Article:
Create a Website Account - Manage notification subscriptions, save form progress and more.
All monies received from the division:
Show All Answers
A group of citizens can form a Homeowners Association, a Road Maintenance Association, a County Service Area (CSA) Zone of Benefit, or a Permanent Road Division. To form a Homeowners or Road Maintenance Association, an attorney familiar with laws governing such organizations should be consulted.
To establish a Permanent Road Division or a CSA Zone of Benefit, residents should contact the Lake County Department of Public Works who can provide information on the programs, a Formation Application, and a copy of the program Policy and Procedures Guidelines.
A permanent road division is a geographic area formed pursuant to California Streets and Highways Code, Section 1160, to provide road improvements and road maintenance.
If you live on a road not maintained by the County Department of Public Works or some other agency, a petition can be submitted to form a permanent road division to provide the extended service of road improvement and maintenance. Contact the Public Works Department for more information.
A $350 application fee is required. This deposit will be used to defray the initial costs associated with division formation. Formation charges exceeding the initial $350 deposit can be recovered from the division's first-year assessment. There may be additional costs incurred in order to meet formation requirements, such as charges by an engineer to prepare a map or legal description. These charges are paid directly to the service provider. The division must also pay a fee to the California State Board of Equalization, based on their fee schedule.
Once established, a division will be charged annually as follows:
While there is no "average" division, annual division administration fees usually range from $1,000 to $5,000 per division per year.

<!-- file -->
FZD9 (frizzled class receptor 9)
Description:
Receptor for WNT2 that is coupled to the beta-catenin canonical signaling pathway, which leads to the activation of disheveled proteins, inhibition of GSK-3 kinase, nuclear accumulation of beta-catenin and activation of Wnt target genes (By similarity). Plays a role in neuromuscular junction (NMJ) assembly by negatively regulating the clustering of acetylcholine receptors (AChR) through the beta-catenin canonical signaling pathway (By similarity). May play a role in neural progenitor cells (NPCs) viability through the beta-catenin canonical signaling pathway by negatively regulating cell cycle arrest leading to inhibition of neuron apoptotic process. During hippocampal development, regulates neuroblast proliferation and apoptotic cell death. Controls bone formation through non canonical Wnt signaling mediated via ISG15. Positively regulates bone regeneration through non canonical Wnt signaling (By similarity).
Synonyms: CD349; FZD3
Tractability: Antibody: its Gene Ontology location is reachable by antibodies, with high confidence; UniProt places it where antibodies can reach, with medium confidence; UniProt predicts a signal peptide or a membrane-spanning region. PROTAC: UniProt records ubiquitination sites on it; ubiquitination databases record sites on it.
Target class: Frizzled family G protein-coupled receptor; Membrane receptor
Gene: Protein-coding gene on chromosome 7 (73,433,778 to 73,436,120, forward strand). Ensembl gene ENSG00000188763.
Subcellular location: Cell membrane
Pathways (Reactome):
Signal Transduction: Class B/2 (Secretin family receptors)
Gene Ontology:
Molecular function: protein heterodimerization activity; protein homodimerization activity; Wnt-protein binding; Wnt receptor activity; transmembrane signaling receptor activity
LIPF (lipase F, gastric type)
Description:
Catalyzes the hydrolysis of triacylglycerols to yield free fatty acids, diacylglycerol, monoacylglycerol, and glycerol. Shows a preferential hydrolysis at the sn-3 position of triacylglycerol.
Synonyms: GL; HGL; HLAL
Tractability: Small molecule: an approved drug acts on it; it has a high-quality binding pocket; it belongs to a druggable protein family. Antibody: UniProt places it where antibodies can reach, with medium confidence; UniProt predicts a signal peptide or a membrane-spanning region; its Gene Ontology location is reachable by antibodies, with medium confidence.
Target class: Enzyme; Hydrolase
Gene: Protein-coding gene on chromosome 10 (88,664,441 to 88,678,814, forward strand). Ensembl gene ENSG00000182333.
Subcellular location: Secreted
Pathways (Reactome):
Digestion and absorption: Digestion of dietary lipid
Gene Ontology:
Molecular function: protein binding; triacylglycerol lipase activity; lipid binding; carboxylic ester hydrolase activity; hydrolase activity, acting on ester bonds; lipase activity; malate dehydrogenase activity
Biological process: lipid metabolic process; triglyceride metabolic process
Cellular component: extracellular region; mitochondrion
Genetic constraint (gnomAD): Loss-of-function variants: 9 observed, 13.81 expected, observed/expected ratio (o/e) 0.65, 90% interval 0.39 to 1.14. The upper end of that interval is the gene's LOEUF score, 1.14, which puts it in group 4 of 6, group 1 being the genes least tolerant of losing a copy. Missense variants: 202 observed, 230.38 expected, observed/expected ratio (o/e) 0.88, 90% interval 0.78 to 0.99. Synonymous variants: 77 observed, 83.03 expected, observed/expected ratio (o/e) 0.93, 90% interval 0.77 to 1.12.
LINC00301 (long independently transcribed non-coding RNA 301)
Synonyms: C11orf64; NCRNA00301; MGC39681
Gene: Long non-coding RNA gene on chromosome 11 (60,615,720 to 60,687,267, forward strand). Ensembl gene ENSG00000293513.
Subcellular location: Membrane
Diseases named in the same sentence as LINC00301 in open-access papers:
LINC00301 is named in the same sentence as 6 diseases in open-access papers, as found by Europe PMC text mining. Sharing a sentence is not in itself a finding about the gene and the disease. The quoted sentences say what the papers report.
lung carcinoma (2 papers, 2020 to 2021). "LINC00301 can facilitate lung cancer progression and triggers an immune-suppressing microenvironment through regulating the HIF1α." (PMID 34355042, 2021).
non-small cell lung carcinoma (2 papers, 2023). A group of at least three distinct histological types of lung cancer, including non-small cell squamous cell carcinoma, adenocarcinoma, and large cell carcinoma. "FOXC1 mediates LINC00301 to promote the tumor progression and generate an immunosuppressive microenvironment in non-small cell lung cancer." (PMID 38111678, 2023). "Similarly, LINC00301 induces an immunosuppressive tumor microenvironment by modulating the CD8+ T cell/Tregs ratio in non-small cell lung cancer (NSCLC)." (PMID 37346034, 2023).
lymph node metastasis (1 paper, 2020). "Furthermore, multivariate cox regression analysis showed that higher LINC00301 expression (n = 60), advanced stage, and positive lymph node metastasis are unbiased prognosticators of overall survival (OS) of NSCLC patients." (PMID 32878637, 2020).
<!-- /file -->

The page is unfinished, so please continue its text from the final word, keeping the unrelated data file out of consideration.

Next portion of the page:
Any and all road work is paid from each respective division's account. Road work within a division is governed by the County's Informal Bidding Procedure Ordinance and Public Works contract law. Licensing, bonding, and compliance with prevailing wage standards are required.
If a two-thirds majority of the property owners are willing to sign irrevocable offers of dedication and those controlling the easements are obtained, the formation can proceed. Noticed public hearings are held by the Board of Supervisors where protests can be heard. If the division formation is approved despite the protests of an individual parcel owner, that owner will be taxed along with all other parcel owners in the division.
There is one type of fee that can be levied in the permanent road division program, a special tax.
A special tax requires a two-thirds majority approval of the registered voters voting within the division boundaries. A special tax can be
Any proposed increase exceeding the approved maximum amount would require a two-thirds majority approval in another election.
As part of formation, the members of the division elect an Advisory Committee and identify a Key Contact to act as liaison to the County. Once appointed by the Board, members of this committee serve in an advisory capacity and, as such, are subject to the provisions of the Brown Act.
The Advisory Committee consists of an odd number of benefiting property owners, usually 3 or 5, depending upon the size of the division. Once the division is formed, the Department of Public Works will solicit volunteers or nominees to serve on the Advisory Committee. If there are an even number of names submitted, an election will be held. For the first election, one ballot will be sent to each individual landowner within the boundaries of the division. All ballots received by the County within a specified time limit will be tallied. The specified number of persons (usually 3 or 5) receiving the greatest amount of votes will serve. If there are only 3 or 5 names submitted, there will be no election and these three or five will serve on the Advisory Committee. All elections after the first election will not be set up by County staff, but, by the membership of the division with the assistance of the Advisory Committee. The bylaws will set forth the terms of office.
The Engineering Division of the Public Works will perform annual safety inspections and give recommendations for correcting any hazards that may exist and the respective costs for said recommendations.
The Advisory Committee is required to meet at least four times each year. All meetings are open to the public and must be noticed accordingly. The committee develops a recommended budget, including specific projects to be completed and the amount of the tax to be charged to each property within the division. All members of the division have the right to speak and vote on these issues.
Public Works staff presents the division's proposed budgets to the Board for approval annually. Any division member may appear before the Board to speak on the proposed tax and budget. If an increase above the approved maximum special tax is proposed, it would be subject to the approval process described above.